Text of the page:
After sporting, the two friends often stay around the centre, meeting up with friends. “Many of them are also busy working on their Master theses now, so it’s nice to meet each other here and escape that hectic environment for a while,” states Matej. They primarily socialise with other international students, because “it is often just a little easier to establish that kind of contact. As an international student, you are far away from home, often alone, and this kind of forces you to get to meet people - to be open to others. Dutch people are harder to get to know; they have more of a northern mentality, people are a little more closed around here.”

Yet both students explain that their sports instructor, Lara, is an exception to the rule. Matej: “She is very open, helps you in every possible way. Also, I can really laugh with her and she is just extremely enthusiastic.”

Apparently, she is also very enthusiastic about Robin’s baking which, although having nothing to do with sports, according to Lara, definitely needs to be mentioned in this article. Robin has been baking for weeks now (laughing: “The more cakes I bake, the easier I can convince others to come and sport to burn off the calories”) and has even attempted a traditional Limburg cherry pie. “The Dutch have approved of it,” Robin laughs.

“I still come here, even when I don’t feel like it”

Whether she is “part of the furniture”? “Lara [Hofstra] thinks I am.” Fontys-student Jasmijn Dagevos laughs. “But I am sure there are plenty of people who come here more often than I do.” She comes to the centre approximately four days a week, and recently, she has also become an intern for two days a week.

She laughs, a little ashamed - albeit unjustly - when Cursor asks her age (23). “Many of my friends have graduated already, some of them are even considering children.” But, after a few moderate educational detours, Jasmijn is still in the middle of her study in Applied Psychology at Fontys in Eindhoven, which she supplements with a pre-Master trajectory in Tilburg.

She has always sported a lot - some might even say to the extreme, but more about that later. “But actually, I always just did something.” A few years ago, however, her enthusiasm was sparked by a friend, and she joined the Student Sports Centre.

She started taking zumba and yoga classes, but shortly after started more targeted training with personal trainer Daan Guldemond. Jasmijn had anorexia. “I have always been very concerned with my body and my appearance. When I came here, I was already receiving treatment - but largely it came down to ‘eat pizza, eat fries, do whatever you want.’ And that was a bridge too far for me.”

Clear agreements were made, and clear goals were set. With a focus on gaining weight, becoming fitter, and becoming stronger. “I could not have wished for a better trainer than Daan,” says Jasmijn. Without him, by her own admission, she would never have dared setting foot in the weights room. “I was terrified. I did not understand anything of it, and of course I was very skinny, and then you have those big muscular men who (albeit unintentionally) stand there staring at you…I would have never gone in on my own.”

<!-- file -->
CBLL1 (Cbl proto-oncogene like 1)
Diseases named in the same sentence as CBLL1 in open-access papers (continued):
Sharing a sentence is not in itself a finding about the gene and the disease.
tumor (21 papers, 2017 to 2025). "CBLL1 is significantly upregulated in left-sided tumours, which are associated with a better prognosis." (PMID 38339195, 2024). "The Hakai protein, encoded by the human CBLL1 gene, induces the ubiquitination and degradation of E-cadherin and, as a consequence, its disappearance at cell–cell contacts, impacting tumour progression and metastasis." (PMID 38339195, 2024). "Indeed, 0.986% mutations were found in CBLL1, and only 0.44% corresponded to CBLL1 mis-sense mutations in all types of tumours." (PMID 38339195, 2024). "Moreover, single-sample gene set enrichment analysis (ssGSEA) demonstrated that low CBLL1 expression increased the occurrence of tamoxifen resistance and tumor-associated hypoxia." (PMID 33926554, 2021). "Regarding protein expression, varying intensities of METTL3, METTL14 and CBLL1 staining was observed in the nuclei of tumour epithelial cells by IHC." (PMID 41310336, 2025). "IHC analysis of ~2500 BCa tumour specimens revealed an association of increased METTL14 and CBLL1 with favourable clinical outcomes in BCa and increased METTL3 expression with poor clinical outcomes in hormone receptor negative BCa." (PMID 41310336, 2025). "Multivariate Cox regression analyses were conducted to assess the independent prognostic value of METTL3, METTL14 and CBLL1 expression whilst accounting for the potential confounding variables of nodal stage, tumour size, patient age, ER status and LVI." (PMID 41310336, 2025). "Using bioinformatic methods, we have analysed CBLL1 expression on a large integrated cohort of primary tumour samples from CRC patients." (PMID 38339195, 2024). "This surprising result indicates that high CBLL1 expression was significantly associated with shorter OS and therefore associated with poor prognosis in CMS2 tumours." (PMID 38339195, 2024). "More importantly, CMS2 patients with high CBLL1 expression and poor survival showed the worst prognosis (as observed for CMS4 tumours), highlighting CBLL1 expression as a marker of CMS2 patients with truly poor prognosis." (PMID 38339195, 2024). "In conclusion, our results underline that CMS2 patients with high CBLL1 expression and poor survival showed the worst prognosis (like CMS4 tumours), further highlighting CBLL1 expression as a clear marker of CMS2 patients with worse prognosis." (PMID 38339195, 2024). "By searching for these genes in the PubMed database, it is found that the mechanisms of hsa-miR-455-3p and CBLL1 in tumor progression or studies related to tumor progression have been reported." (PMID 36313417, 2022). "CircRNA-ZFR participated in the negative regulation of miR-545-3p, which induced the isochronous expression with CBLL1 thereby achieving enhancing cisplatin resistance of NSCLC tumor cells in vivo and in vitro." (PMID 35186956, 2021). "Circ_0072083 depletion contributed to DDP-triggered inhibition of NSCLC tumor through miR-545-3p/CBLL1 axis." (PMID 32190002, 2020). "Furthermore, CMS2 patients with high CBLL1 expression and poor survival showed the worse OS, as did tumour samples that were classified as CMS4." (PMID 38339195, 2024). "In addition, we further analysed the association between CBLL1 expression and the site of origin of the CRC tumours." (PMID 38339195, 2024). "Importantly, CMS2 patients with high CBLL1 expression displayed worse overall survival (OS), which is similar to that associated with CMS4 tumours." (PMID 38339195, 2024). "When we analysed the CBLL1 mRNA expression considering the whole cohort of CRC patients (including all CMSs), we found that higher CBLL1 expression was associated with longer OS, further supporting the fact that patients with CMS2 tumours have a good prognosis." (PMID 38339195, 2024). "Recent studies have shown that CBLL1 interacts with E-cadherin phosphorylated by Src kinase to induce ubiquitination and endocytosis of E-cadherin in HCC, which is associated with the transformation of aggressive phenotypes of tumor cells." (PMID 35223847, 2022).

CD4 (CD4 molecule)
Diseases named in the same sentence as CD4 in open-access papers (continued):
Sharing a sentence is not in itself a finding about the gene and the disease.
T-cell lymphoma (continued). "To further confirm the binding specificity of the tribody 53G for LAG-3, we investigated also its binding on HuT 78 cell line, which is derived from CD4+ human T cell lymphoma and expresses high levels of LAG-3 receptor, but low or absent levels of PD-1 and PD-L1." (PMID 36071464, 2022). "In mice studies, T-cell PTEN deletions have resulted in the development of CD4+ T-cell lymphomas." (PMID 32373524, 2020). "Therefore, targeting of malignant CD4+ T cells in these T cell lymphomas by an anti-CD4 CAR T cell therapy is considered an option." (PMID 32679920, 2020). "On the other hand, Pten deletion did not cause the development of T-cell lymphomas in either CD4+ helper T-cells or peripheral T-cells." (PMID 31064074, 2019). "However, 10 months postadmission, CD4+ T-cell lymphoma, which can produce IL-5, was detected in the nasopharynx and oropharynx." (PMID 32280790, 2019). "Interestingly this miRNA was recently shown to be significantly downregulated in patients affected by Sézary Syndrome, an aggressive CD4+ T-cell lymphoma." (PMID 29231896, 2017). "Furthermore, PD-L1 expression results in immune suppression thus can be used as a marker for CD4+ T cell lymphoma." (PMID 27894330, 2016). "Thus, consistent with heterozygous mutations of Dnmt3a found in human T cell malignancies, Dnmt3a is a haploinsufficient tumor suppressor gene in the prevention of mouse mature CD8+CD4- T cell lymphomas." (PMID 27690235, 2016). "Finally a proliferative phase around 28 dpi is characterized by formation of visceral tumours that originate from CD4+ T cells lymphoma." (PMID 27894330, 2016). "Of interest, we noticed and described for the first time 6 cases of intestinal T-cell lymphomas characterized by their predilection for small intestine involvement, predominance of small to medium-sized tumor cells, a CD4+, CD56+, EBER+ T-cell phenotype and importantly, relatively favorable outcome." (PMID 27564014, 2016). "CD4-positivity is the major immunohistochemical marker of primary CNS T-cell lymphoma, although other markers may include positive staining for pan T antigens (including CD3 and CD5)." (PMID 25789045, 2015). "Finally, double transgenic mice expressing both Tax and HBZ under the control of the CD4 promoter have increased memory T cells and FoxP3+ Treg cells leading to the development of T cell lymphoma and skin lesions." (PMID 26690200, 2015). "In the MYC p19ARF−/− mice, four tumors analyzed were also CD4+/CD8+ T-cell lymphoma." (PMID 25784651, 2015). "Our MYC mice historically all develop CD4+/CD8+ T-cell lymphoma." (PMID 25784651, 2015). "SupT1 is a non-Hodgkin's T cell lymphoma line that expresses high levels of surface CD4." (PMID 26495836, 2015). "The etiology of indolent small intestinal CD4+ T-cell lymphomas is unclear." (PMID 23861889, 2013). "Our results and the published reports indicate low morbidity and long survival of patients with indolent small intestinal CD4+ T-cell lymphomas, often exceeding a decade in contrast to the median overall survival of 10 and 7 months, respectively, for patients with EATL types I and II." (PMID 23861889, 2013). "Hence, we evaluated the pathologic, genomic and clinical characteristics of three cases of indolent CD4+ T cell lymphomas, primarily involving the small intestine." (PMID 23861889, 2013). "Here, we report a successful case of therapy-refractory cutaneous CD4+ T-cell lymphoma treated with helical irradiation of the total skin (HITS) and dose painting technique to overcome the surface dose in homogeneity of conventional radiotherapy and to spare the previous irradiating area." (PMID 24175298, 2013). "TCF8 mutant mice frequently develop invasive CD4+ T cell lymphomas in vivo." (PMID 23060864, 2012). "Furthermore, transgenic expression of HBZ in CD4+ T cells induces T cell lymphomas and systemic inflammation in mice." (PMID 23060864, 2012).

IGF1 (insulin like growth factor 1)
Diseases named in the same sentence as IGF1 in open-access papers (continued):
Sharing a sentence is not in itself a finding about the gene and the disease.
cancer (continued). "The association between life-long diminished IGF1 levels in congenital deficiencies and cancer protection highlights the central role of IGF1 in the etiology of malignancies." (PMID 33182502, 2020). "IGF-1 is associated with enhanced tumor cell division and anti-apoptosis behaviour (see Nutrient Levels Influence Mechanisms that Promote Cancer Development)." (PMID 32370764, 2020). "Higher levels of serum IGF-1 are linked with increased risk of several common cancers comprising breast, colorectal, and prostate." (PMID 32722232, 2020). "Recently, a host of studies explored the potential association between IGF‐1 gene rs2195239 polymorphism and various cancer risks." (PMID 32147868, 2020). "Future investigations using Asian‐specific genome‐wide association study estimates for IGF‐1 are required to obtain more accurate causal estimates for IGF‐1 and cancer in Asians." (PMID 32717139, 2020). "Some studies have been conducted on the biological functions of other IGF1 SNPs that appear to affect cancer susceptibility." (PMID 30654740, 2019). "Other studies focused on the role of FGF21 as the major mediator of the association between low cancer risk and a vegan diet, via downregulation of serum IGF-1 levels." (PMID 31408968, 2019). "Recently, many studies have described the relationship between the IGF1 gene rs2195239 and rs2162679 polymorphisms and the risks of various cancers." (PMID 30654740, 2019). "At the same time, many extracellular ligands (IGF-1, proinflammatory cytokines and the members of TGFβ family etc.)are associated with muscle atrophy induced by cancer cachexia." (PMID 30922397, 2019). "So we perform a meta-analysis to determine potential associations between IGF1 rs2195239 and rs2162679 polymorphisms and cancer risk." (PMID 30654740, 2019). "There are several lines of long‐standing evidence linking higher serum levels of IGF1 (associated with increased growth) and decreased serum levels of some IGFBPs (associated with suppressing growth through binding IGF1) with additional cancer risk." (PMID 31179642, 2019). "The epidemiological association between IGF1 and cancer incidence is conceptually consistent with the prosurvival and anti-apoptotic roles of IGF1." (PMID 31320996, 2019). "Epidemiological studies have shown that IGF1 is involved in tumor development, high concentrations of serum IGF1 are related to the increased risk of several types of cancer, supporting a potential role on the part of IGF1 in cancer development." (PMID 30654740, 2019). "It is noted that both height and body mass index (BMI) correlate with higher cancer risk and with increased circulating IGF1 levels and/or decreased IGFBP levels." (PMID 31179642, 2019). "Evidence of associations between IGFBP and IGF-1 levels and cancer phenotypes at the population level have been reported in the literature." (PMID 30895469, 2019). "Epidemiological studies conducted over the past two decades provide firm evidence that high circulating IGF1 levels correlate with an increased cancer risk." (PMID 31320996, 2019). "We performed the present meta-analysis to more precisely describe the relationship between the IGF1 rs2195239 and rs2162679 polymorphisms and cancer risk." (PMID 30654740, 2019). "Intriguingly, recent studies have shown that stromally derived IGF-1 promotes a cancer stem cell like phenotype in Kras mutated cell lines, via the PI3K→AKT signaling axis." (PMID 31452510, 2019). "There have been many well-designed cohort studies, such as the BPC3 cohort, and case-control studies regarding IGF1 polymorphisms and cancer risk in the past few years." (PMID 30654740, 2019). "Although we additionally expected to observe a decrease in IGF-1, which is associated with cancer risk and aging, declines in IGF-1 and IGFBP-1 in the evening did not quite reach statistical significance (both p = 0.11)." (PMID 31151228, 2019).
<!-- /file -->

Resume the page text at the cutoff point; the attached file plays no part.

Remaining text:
On the weighing scales

She also felt supported when being weighed, which was always done with the read-out of the weighing scales out of her view. “A little shameful, so I thought, but Daan really gave me trust. The emphasis really was on: How much can you lift, how many repetitions can you do? I always had an image of personal trainers as ‘slave drivers’ for whom it is never enough, but first and foremost, Daan was always very positive.”

Her treatment is now finished, and so are her training sessions with Daan. When asked whether she is better now, Jasmijn replies: “I don’t think that as an anorexia patient, you will ever really be ‘better,’ you will probably always think about it. But I do feel better. Before, I could not do anything during the six weeks of summer holiday. Now I have had such a fun holiday; I have been everywhere, and have done so much.”

Now she regularly trains together with the sports centre’s instructor, Lara Hofstra, “just for fun, doing things that I like. We often go outside, doing bodyweight exercises, power yoga, running up and down the stairs of the TU/e.” Lara is not only her sports buddy, but also the supervisor of her internship, which has just started. Together with her, amongst other things, Jasmijn hopes to develop a form of training for trainers and instructors at the Student Sports Centre specifically aimed at how to deal with people with an eating disorder or, for example, following a very strict diet. “They really want to help, but often don’t know exactly what to do with that.”

Jasmijn also wants to establish a kind of sports buddy programme that makes it easier for people to go sporting together: “For everyone who needs a little push in the right direction, and for people who do not want or dare to go alone.” Above all, Jasmijn asserts, people have to feel at ease at the sports centre - also in the weight room, which she herself initially entered so shyly. “With the two of you, it is immediately a lot less scary. And I find it especially important that the women do not worry about the men in there.”

Salmon sandwich via Facetime

Herself, Jasmijn rarely needs that little push towards the sports centre. Especially when she feels down, sporting with Lara helps her to overcome her feelings. “I still come here, even if I don’t feel like it. I think that everyone who sports here, leaves with a better feeling than when they arrived. And it gives many people a ‘homely feeling.’” That said, she very much misses her other regular sports buddy, Esmee, as she has just left for a six-month internship abroad. Laughing, Jasmijn adds: “We now have our habitual salmon sandwich at the sports centre via Facetime.”